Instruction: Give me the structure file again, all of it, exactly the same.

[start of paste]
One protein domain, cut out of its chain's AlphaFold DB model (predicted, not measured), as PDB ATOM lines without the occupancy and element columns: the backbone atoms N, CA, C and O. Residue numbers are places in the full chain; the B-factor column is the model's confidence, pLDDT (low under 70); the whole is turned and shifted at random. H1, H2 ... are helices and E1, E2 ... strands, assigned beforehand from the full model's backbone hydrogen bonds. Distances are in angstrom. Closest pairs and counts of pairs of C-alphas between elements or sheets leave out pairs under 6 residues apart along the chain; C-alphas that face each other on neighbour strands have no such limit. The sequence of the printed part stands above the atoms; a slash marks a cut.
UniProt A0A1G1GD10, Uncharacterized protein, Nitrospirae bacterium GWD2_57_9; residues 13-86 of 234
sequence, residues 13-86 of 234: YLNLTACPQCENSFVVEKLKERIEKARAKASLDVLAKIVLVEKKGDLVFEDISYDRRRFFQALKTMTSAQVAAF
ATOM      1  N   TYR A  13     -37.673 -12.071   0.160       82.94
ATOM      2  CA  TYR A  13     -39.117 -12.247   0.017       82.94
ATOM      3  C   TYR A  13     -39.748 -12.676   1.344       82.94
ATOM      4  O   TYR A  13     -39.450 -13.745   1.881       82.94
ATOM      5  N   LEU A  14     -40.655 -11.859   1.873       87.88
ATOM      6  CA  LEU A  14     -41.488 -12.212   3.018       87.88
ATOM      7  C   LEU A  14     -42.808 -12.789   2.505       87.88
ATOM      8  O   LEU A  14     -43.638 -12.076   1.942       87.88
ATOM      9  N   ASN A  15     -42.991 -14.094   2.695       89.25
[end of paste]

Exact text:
One protein domain, cut out of its chain's AlphaFold DB model (predicted, not measured), as PDB ATOM lines without the occupancy and element columns: the backbone atoms N, CA, C and O. Residue numbers are places in the full chain; the B-factor column is the model's confidence, pLDDT (low under 70); the whole is turned and shifted at random. H1, H2 ... are helices and E1, E2 ... strands, assigned beforehand from the full model's backbone hydrogen bonds. Distances are in angstrom. Closest pairs and counts of pairs of C-alphas between elements or sheets leave out pairs under 6 residues apart along the chain; C-alphas that face each other on neighbour strands have no such limit. The sequence of the printed part stands above the atoms; a slash marks a cut.
UniProt A0A1G1GD10, Uncharacterized protein, Nitrospirae bacterium GWD2_57_9; residues 13-86 of 234
sequence, residues 13-86 of 234: YLNLTACPQCENSFVVEKLKERIEKARAKASLDVLAKIVLVEKKGDLVFEDISYDRRRFFQALKTMTSAQVAAF
ATOM      1  N   TYR A  13     -37.673 -12.071   0.160       82.94
ATOM      2  CA  TYR A  13     -39.117 -12.247   0.017       82.94
ATOM      3  C   TYR A  13     -39.748 -12.676   1.344       82.94
ATOM      4  O   TYR A  13     -39.450 -13.745   1.881       82.94
ATOM      5  N   LEU A  14     -40.655 -11.859   1.873       87.88
ATOM      6  CA  LEU A  14     -41.488 -12.212   3.018       87.88
ATOM      7  C   LEU A  14     -42.808 -12.789   2.505       87.88
ATOM      8  O   LEU A  14     -43.638 -12.076   1.942       87.88
ATOM      9  N   ASN A  15     -42.991 -14.094   2.695       89.25